A federal judge has ruled in Apple's favor in its lawsuit against Mac-clone maker Psystar. Prevailing in the court battle seems like it should be a good thing, but what Apple really gets out of the victory is limited market share potential. Uhm, congratulations?
Obviously, I am not a lawyer, but it does seem like Apple's case against Psystar was pretty solid. In order to make the Mac operating system work on the PC clone hardware Psystar had to actually hack part of the operating system and replace it with unique code of its own. Even if Apple was being compensated, the result still seems that Psystar was profiting from a derivative work that violates Apple's copyright.
U.S. District Court Judge William Alsup explains in his ruling "In sum, Psystar has violated Apple's exclusive reproduction right, distribution right, and right to create derivative works."
I don't agree that Apple should have the ability to restrict the hardware that I install the Mac OS X software on, but based on the application of existing laws I can understand why Apple won this case. The fact that Apple can leverage existing law to maintain draconian control over how its products are used is a flaw with the laws and their application, not with Apple.
I don't understand or agree with most copyright law and EULA restrictions as they pertain to computer hardware and software. As far as I am concerned, Apple dictating what hardware I can install Mac OS X on is like Doubleday Books telling me where I am allowed to read Dan Brown's The Lost Symbol, or like Sony restricting me from playing The Taking of Pelham 123 on a Toshiba DVD player.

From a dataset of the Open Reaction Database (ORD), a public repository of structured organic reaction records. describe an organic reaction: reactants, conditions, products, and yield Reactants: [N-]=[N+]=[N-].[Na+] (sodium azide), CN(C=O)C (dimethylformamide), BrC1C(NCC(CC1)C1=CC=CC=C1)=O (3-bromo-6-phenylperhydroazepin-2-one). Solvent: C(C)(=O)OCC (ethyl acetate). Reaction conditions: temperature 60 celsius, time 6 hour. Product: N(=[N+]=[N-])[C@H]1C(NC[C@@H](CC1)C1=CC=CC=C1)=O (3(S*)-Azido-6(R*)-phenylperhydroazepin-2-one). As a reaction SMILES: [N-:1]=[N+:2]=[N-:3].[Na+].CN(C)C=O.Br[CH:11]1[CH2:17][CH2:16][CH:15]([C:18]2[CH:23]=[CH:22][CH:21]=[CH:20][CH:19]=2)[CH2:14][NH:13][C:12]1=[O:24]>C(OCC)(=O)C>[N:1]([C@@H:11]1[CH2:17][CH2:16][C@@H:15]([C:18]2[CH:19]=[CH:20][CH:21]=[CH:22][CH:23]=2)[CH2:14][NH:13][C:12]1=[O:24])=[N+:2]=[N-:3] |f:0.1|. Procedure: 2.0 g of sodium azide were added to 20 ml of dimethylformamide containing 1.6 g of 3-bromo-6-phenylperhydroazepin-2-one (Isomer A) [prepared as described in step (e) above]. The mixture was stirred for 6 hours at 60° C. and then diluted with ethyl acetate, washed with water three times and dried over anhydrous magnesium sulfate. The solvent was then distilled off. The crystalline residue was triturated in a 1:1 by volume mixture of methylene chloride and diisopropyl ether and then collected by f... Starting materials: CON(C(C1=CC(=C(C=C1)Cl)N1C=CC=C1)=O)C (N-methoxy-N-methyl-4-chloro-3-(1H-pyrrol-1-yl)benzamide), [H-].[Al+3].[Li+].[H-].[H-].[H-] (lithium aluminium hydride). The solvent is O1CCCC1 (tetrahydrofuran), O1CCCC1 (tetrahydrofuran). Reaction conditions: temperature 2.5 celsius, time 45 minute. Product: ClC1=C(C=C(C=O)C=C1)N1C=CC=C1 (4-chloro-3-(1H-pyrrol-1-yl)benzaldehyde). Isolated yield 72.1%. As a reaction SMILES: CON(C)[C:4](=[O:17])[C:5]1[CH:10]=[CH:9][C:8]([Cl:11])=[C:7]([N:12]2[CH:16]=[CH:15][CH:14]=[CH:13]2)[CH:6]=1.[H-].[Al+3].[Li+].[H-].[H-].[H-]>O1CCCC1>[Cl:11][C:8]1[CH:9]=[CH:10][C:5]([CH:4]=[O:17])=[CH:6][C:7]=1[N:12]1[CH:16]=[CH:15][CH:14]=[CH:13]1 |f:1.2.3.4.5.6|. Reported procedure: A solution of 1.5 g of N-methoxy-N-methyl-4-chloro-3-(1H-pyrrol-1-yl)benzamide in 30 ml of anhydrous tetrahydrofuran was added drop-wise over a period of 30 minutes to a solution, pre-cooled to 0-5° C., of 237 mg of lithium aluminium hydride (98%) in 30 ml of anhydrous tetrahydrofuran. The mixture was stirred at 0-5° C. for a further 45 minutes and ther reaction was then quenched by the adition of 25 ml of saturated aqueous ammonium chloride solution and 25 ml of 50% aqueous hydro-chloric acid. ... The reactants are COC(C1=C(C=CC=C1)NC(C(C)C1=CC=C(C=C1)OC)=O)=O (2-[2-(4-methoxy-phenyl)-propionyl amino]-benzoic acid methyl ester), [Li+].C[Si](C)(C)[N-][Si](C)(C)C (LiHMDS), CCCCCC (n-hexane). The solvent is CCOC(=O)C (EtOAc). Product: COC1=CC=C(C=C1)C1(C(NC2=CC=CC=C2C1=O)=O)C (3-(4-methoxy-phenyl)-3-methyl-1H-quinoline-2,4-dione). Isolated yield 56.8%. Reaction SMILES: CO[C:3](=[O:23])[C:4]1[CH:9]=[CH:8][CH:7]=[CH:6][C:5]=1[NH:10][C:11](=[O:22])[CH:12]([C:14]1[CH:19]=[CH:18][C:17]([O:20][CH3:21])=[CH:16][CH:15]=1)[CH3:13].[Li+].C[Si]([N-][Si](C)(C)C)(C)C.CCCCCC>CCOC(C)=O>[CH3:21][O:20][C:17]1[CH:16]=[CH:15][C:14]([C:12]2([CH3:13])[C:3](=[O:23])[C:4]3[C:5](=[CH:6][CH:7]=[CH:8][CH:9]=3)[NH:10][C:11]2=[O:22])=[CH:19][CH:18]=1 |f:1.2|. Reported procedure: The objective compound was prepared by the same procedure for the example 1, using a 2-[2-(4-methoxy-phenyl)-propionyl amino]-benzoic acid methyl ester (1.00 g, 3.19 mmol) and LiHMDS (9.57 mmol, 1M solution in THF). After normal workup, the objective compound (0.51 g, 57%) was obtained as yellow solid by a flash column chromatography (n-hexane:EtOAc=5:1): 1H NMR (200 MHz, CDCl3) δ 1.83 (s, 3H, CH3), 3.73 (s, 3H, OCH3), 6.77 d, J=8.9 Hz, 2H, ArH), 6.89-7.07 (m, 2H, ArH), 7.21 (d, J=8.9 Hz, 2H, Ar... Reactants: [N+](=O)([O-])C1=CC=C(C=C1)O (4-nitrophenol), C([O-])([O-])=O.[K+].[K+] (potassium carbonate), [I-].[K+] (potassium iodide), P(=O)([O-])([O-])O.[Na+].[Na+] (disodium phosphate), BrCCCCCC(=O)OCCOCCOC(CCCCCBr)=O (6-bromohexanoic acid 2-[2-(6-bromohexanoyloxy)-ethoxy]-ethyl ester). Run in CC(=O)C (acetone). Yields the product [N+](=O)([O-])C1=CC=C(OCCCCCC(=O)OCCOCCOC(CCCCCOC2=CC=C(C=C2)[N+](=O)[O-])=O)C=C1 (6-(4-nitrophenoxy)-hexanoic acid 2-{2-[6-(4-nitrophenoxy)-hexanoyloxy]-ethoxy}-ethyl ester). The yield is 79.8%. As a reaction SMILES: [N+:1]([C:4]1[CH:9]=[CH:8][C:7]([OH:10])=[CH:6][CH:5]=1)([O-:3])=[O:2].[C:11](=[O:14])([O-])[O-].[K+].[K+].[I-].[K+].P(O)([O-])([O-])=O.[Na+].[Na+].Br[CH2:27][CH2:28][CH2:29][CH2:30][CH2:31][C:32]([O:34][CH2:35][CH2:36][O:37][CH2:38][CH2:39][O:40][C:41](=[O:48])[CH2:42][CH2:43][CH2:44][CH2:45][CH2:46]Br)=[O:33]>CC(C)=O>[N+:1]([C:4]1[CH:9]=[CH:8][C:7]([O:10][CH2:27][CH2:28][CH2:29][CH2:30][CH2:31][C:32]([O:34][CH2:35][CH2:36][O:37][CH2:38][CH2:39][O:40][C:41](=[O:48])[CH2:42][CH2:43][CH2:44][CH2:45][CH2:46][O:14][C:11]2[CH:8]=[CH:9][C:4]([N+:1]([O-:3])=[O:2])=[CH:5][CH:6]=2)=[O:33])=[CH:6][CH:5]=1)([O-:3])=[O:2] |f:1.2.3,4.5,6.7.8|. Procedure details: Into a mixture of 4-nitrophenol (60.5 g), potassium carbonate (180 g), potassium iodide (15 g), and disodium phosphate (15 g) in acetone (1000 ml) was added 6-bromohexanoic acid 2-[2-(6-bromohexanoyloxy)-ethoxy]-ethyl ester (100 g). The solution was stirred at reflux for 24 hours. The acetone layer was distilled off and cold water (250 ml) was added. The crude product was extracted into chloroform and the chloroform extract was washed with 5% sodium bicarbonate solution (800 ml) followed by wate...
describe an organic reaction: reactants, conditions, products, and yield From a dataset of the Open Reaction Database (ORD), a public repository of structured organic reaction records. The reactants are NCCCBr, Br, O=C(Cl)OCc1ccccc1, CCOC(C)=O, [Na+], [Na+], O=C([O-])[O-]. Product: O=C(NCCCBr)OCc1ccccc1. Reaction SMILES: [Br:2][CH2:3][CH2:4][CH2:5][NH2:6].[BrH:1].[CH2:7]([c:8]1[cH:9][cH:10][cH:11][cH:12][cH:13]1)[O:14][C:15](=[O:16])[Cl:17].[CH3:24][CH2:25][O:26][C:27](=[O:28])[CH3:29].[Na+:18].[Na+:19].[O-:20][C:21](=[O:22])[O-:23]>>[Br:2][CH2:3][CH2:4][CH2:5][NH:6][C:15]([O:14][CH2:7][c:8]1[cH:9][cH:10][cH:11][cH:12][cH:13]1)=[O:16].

Imagine if other industries worked like that. Let's use cars as an example. You pay $30,000 for the privilege of indefinitely 'borrowing' a Chevy Camaro, but General Motors reserves the right to tell you where you can park it. And, if you try to customize or modify it in any way, like changing the factory-default rims or installing a new stereo system, General Motors sues you for creating a 'derivative work'. There would be riots.
I fully understand that I can't reproduce the product in part or whole for redistribution as my own. Got it. But, once I have paid Apple for my copy of Mac OS X it shouldn't be Apple's business any longer what I do with it. If I want to modify it to make an automated toaster oven, or use the DVD as a coaster for my coffee mug that should be my prerogative. Its mine, I paid for it.
This judgment comes in the wake of the recent update Apple released for the Mac OS X operating system that prevents users from creating 'Hackintosh' systems. By removing support for the Intel Atom processor, Apple effectively disabled the ability for users to install Mac OS X on inexpensive netbook hardware.
The Psystar case and the Hackintosh 'update' both work to ensure that Apple retains complete, draconian control of every aspect of Mac ownership. From developing the operating system, to what hardware the operating system can run on, to where you can buy the hardware and software, Apple dictates the customer experience.
The result is a solid operating system and a wonderful customer experience, with little or no potential of growing much beyond its current market share. Apple seems to be generating huge profit and maintaining high customer satisfaction just fine though, so choosing draconian control over market dominance seems to be working out OK.